I love it. It’s just additive. It’s not deprivation. Let’s talk about veggies first.

Jessie Inchauspé: (29:10)

Absolutely. So the science that I discovered, one of the most incredible findings that took me a while to wrap my head around was that you can eat the exact same meal, but if you eat the food in, in the meal in a specific order, you cut the glucose back by 50%.

Robyn Conley Downs: (29:30)

That’s wild. And why have we not heard this before?

Jessie Inchauspé: (29:33)

I don’t know. Cause the studies are really big and really good and have been tested in diabetics and nondiabetics so the right order to eat your meal in is veggies first, proteins and fats second, starches and sugars last. And when you do this, you don’t not only cut the glucose spike. And so then you reduce all of the side effects on your mental and your physical wellbeing. You also cut the insulin spike, uh, and is released in the body as the responsive glucose. And that gives you even more benefits to your health. So why does it work? Cause I think it’s interesting. And for a long time, I thought, well, once you eat, everything just gets mixed in your stomach. Mm-hmm and I kind just,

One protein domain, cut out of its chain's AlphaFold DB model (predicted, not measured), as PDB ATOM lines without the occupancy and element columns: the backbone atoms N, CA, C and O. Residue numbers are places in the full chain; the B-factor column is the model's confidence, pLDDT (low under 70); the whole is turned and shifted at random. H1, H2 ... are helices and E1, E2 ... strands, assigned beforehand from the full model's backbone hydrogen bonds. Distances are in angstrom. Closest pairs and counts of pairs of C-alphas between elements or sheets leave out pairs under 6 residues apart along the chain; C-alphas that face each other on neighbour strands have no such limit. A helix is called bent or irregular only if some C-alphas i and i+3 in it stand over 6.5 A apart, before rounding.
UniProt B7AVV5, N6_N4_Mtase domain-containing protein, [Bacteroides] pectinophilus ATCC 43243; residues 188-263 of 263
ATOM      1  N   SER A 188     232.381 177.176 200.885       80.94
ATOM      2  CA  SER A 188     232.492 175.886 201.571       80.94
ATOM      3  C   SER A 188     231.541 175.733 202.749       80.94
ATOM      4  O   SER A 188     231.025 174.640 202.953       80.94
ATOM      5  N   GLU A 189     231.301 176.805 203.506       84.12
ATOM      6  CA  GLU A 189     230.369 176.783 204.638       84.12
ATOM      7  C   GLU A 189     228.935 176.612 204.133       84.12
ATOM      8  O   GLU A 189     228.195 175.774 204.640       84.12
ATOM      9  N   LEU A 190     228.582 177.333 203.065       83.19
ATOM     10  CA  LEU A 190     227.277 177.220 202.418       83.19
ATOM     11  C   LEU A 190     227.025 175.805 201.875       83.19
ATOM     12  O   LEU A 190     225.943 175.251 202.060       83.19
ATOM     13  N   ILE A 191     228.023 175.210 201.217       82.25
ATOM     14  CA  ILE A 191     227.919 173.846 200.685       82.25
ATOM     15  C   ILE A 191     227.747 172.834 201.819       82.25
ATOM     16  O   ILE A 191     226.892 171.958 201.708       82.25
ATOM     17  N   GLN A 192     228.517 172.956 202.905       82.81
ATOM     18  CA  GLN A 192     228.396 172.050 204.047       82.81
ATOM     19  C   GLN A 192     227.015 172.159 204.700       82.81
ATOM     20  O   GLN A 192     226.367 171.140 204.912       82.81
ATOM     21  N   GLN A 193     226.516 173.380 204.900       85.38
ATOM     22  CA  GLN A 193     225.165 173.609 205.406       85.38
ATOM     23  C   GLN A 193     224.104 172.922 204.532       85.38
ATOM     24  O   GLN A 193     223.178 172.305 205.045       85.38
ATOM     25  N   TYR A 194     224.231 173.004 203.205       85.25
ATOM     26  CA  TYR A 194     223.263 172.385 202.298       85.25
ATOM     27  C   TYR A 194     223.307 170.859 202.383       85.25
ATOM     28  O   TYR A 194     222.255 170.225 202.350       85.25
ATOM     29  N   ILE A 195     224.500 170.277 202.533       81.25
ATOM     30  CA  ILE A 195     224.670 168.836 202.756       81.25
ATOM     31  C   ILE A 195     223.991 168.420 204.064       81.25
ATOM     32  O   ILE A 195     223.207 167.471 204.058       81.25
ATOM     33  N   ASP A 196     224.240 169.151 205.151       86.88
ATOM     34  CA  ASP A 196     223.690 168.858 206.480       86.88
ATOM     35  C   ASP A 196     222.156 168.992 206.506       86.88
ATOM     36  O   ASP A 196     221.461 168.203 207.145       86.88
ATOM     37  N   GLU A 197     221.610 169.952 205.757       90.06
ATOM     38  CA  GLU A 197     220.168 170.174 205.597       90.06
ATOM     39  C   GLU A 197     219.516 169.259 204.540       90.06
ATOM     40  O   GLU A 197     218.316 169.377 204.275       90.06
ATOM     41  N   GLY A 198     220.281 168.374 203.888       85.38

Robyn Conley Downs: (30:16)

That’s what I assumed as well. Right? I never didn’t really think of too much about it, but that was definitely my assumption.

Jessie Inchauspé: (30:21)